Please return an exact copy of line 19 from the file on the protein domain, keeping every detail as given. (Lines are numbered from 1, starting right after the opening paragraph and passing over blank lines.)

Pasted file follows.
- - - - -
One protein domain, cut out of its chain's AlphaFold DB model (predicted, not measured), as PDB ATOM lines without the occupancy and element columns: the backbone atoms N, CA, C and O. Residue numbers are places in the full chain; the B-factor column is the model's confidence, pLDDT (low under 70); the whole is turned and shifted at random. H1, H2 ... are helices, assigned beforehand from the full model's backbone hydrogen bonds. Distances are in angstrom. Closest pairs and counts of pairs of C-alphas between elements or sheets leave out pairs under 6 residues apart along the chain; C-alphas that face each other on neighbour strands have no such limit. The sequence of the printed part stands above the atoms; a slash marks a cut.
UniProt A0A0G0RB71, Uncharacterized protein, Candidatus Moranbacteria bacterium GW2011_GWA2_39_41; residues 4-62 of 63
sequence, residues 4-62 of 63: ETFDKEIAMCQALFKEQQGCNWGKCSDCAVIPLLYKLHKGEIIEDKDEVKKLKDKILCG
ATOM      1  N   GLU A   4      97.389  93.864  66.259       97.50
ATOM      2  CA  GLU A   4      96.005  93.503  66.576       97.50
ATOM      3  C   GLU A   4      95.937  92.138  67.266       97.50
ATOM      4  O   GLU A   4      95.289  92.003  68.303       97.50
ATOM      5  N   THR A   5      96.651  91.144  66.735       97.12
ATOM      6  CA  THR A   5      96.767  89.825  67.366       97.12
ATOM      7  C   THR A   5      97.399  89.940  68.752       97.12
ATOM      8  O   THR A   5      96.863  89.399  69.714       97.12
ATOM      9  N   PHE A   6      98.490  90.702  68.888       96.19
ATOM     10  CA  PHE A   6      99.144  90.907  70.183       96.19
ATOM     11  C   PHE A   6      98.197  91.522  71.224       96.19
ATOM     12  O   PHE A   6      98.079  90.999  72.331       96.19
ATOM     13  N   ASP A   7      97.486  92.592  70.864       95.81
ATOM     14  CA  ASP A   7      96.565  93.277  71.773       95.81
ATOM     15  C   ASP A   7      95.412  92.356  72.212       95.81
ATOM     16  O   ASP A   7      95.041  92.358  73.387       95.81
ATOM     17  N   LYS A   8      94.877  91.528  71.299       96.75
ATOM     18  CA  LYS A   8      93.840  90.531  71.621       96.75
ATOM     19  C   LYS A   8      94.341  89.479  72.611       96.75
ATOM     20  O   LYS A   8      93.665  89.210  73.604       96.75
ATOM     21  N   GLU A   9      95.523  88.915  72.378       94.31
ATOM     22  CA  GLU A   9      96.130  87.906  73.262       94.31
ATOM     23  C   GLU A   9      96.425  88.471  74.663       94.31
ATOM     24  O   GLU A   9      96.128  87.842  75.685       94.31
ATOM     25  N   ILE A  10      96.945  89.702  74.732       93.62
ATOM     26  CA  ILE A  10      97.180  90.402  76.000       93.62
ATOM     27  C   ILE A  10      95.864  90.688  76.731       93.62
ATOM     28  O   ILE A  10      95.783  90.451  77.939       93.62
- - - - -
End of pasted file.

ATOM     17  N   LYS A   8      94.877  91.528  71.299       96.75